Published on June 16, 2012
The Burning Hell frontman Mathias Kom now lives in St. John’s and plays and records with a variety of local musicians. — Photo by Angus Rowe McPherson
Published on June 16, 2012
The Burning Hell perform in a recent show and include (from left) Jake Nicoll, Mathias Kom, Nick Ferrio, Darren Browne and Ariel Sharratt. — Photo by Howard Linton
The Burning Hell embarks on record-breaking attempt July 6
During a tour of Europe last year, The Burning Hell almost broke a world record — accidentally.
In a few weeks, they may actually break it, this time with a lot of planning and a super tight schedule.
The St. John’s-based indie-folk band — Mathias Kom, along with musicians Jake Nicoll, Ariel Sharratt, Nick Ferrio and Darren Browne — will attempt to play 10 concerts in 10 countries in just 24 hours.
“Last year, we played four shows in four countries in 24 hours and we just realized it afterwards,” Kom explained.
“We were joking about how maybe it’s a world record for the most shows. We looked into it and of course it was much higher than that, so we figured we’d try to break it.”
The current Guinness World Record for most shows in the most countries in one day is held by German guitarist Vicente Patiz, with eight. American guitarist Jeff Aug holds the unofficial record with nine.
The Burning Hell applied to break the official record, but found the rules a little too strict, since they involve taking at least two commercial flights and playing in venues with a minimum capacity of 300 people. A band whose members describe themselves as having “big hearts but small wallets,” they’ll attempt to break the unofficial record, starting 7 p.m. on July 6 in Aachen, Germany.
They’ll do gigs in the Netherlands, Belgium, Luxembourg, France, Switzerland, Lichtenstein, Austria and Italy before a final show in Smartno, Slovenia at 6:30 p.m. the next night. The gigs will include festival shows, gigs in record stores, bars and cafés and house concerts.
In Switzerland, they’ll go on stage at 7 a.m.
“It’s a small venue that we’ve played before, in a tiny little village in the mountains, and it’s run by this collective of students. When we asked them, they said, ‘Yeah! What time?’ and I said seven in the morning, and they said ‘Oh ... OK,’” Kom said, laughing.
“They’ve decided to organize an all-night party so we’ll be coming there as the party is winding down. I think just the novelty of the whole thing is nice for people.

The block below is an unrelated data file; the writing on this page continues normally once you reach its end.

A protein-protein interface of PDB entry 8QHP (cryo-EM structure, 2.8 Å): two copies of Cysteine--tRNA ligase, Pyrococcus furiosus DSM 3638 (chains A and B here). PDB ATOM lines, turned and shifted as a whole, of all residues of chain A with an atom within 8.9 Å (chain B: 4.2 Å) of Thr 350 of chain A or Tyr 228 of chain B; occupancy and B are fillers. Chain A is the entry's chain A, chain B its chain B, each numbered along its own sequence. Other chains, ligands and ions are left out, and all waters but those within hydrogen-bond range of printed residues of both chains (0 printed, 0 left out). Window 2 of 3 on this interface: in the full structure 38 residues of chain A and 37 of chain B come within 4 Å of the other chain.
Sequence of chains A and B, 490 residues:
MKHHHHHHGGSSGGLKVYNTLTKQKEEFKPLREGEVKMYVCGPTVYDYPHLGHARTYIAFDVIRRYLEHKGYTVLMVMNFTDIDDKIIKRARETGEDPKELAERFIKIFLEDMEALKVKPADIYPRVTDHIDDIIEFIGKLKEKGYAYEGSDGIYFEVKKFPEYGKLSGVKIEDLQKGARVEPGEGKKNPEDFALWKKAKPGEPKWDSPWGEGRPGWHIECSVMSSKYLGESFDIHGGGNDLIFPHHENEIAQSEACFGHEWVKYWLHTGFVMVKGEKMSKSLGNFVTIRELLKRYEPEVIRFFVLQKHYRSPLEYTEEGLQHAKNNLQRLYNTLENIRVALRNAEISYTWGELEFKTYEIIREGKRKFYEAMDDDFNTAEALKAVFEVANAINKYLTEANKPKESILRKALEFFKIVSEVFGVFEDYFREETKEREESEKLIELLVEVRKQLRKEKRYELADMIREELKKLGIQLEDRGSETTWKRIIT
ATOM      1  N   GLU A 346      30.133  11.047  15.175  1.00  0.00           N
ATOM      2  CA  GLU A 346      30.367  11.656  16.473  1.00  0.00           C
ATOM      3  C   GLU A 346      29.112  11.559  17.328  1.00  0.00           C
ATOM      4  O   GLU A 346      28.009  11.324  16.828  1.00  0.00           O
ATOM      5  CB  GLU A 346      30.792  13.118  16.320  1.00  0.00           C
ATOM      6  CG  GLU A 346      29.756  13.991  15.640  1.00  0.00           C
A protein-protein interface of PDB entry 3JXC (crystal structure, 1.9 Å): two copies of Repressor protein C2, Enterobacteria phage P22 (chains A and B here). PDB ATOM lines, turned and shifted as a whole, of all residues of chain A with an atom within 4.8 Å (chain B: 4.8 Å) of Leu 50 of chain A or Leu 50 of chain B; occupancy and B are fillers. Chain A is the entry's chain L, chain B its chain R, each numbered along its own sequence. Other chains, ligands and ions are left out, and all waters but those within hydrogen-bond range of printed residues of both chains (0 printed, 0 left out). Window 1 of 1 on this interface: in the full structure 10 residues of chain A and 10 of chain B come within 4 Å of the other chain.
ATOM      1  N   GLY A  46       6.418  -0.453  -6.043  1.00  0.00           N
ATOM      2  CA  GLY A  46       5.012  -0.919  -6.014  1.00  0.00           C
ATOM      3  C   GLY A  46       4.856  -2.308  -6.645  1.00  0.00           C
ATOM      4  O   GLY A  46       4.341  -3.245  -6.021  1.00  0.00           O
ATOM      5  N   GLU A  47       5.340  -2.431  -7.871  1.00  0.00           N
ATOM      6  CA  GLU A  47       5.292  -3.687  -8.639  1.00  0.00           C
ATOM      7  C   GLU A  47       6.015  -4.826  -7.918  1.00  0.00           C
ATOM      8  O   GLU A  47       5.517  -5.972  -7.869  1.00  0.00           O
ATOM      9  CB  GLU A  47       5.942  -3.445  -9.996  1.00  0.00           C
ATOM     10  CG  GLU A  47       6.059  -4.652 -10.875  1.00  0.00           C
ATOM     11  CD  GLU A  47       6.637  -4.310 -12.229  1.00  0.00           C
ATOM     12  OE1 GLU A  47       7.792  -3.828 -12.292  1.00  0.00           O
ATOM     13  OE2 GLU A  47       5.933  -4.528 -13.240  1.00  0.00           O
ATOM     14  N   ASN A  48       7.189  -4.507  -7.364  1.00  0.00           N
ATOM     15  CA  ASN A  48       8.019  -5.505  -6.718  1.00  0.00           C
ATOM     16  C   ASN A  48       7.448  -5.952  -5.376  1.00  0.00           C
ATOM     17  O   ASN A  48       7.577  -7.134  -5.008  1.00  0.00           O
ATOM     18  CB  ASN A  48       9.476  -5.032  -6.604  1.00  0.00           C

“The schedule is so tight — it’s technically possible, but if there’s any major traffic or if we have a flat tire or anything like that, we’re done. There’s no room for mistakes.”
The band members have enlisted the help of a filmmaker friend from Paris and will make a documentary of their record-breaking attempt.
Head over heels in love
The Burning Hell, formerly an Ontario-based band, moved to St. John’s about two years ago, after Kom fell in love with the place during a tour.
He spent two years telling people he was eventually going to move here before someone called him on it, asking him when he was going to put his money where his mouth was.
He’s just as in love with the city as ever, he said.
“Usually, with the places you fall head over heels in love with, you gradually start realizing things you don’t really like about it or the romance dies off or something,” he explained.
“We’ve met so many wonderful people here, we’ve got a really lovely group of friends and it’s such a nice, supportive community.”
The Burning Hell is actually Kom’s alter-ego, and band members have changed from the beginning, from tour to tour and album to album.
Despite the changing lineup of members living all around the world, Kom and the band have a unique sound and style, thanks to Kom’s baritone voice and frank wit and a range of instruments that includes clarinet, glockenspiel, French horn, cello and lap steel.
The Burning Hell plays regularly around town, but is in Berlin at the moment, preparing to record its sixth album. Kom completed a record for February’s RPM Challenge, called “Songs for the People,” and some of the songs on the upcoming record will be fleshed-out versions of those tunes.
“Songs for the People” is a concept inspired by Gabe Foreman, poet, artist and friend of The Burning Hell, who has done the artwork for all the band’s albums. Two years ago, Foreman published a collection of poetry called “A Complete Encyclopedia of Different Types of People.”
“I thought maybe I could do the same sort of thing, but with song,” Kom said.
“There are songs about different kinds of people — we’ve got ‘Song for Realists,’ ‘Song for Wallflowers,’ ‘Song for Barbarians,’ ‘Song for Sentimentalists.’ When we put the final package together, I think there will probably be some kind of combination of (Foreman’s) poetry and the recorded music.”
The Burning Hell’s next booked gig in
St. John’s is at The Ship in October.
The band’s website is at www.wearetheburninghell.com.